Procrastinating with Confidence: Near-Optimal, Anytime, Adaptive Algorithm Configuration
Kevin Leyton-Brown University of British Columbia
See the media page for the video of the talk.
Algorithm configuration methods optimize the performance of parameterized heuristic algorithms on given distributions of problem instances; they can be seen as extending classical machine learning to hypothesis spaces consisting of algorithm designs.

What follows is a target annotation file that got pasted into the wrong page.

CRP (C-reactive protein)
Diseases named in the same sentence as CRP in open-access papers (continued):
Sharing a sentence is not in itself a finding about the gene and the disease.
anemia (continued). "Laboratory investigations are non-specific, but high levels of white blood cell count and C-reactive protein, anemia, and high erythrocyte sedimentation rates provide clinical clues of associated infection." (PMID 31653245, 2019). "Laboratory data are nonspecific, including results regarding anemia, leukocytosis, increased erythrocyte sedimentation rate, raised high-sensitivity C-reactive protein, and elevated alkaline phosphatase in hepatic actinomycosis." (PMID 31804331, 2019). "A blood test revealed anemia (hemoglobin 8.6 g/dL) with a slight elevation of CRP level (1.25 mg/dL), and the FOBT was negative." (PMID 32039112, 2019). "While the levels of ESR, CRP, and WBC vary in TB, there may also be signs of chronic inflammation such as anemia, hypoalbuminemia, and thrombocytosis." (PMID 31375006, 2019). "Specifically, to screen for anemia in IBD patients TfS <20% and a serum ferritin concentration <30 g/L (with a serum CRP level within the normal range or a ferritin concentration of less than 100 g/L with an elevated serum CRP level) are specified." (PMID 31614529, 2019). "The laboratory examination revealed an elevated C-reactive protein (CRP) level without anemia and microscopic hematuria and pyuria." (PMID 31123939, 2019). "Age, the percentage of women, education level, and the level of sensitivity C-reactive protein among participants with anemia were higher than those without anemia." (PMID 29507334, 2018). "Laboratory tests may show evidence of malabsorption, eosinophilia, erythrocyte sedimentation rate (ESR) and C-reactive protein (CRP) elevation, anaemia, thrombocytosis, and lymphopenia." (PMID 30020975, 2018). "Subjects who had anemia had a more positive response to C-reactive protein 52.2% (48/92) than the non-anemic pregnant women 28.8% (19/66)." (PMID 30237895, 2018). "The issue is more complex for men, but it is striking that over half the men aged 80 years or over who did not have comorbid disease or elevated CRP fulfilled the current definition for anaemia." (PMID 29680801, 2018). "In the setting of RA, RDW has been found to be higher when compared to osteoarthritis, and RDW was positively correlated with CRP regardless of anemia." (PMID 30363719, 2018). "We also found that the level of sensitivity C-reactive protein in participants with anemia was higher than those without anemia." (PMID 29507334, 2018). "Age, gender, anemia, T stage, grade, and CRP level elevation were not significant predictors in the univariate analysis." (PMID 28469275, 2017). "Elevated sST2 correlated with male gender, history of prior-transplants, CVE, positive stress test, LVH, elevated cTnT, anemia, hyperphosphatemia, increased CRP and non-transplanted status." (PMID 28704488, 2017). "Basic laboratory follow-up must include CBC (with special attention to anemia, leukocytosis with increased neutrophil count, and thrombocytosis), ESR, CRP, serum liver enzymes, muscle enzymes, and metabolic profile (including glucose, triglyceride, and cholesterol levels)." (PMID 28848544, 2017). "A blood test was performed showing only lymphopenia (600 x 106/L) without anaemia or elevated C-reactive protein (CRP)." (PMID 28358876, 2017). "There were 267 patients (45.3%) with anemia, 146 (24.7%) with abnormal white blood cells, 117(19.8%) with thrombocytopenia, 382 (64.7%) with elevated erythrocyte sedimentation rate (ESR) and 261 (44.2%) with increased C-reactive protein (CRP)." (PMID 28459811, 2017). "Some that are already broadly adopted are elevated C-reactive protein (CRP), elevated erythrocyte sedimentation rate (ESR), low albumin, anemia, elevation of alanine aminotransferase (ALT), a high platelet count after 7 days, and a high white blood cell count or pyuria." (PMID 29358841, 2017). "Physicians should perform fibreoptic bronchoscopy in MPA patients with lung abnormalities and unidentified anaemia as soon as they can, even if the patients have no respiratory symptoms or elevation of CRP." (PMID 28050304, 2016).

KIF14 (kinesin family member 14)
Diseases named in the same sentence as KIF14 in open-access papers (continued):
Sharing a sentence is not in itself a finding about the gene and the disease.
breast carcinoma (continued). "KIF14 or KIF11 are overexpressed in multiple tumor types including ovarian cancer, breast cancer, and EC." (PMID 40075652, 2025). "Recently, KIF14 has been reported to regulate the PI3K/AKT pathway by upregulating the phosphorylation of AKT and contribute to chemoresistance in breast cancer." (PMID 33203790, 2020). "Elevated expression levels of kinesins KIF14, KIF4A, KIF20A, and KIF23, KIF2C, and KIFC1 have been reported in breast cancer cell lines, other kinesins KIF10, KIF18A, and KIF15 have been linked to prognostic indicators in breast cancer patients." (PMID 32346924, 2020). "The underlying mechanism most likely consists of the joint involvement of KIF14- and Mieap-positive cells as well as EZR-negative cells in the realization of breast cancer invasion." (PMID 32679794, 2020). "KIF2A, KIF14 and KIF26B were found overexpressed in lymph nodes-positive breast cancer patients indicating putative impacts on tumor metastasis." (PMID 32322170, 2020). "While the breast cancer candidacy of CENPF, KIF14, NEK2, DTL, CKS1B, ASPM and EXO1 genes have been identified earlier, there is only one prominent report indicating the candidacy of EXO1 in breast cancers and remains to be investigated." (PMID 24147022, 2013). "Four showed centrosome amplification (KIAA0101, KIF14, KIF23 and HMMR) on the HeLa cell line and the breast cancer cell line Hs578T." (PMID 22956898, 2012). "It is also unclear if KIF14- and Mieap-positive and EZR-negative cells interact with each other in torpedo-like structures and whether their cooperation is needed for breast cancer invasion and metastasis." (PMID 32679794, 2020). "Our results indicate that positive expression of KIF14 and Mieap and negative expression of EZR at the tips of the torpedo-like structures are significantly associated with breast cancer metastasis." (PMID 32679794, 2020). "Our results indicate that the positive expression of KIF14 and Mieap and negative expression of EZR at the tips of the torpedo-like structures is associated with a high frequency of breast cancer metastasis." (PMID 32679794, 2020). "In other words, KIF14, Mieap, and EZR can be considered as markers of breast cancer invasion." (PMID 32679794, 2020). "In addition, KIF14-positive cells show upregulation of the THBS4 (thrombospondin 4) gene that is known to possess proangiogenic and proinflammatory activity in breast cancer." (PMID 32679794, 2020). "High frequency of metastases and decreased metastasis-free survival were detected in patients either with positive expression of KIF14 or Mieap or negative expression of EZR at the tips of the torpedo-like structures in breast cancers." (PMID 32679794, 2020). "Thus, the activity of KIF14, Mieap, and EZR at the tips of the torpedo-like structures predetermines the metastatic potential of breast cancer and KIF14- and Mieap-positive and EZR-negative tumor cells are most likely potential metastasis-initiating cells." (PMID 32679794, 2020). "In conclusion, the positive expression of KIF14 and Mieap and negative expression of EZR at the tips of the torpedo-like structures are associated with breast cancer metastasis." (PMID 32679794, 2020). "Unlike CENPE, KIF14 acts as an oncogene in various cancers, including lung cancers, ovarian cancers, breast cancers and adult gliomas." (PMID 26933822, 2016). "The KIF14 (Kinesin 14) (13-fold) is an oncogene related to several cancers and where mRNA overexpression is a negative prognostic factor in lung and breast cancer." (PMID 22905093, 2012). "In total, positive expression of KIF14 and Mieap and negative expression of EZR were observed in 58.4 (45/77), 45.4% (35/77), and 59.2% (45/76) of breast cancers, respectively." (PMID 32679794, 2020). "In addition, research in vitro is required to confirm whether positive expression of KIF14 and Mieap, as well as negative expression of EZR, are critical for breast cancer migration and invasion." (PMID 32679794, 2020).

This talk will begin by defining the problem and illustrating its promise via some recent practical success stories. It will then turn to a theoretical problem that should interest both the FOGA and COSEAL communities: while existing methods for algorithm configuration achieve good performance in practice, they lack meaningful performance guarantees. Indeed, we show that all widely used algorithm configuration methods have poor asymptotic runtime performance in the worst case. In contrast, a new algorithm configuration approach called Structured Procrastination with Confidence (SPC) achieves approximately optimal runtime. More precisely, with high probability and nearly as quickly as possible in the worst case, SPC finds an algorithm configuration that provably achieves near optimal performance. SPC has two other important properties. First, it is *adaptive*: it dramatically exceeds its worst-case performance when algorithm configurations exhibit high runtime variance. Second, it is *anytime*: it keeps tightening its performance guarantees the longer it is run. Empirically, we show that such high variance settings arise frequently in practice and that the anytime property is useful for finding good configurations quickly.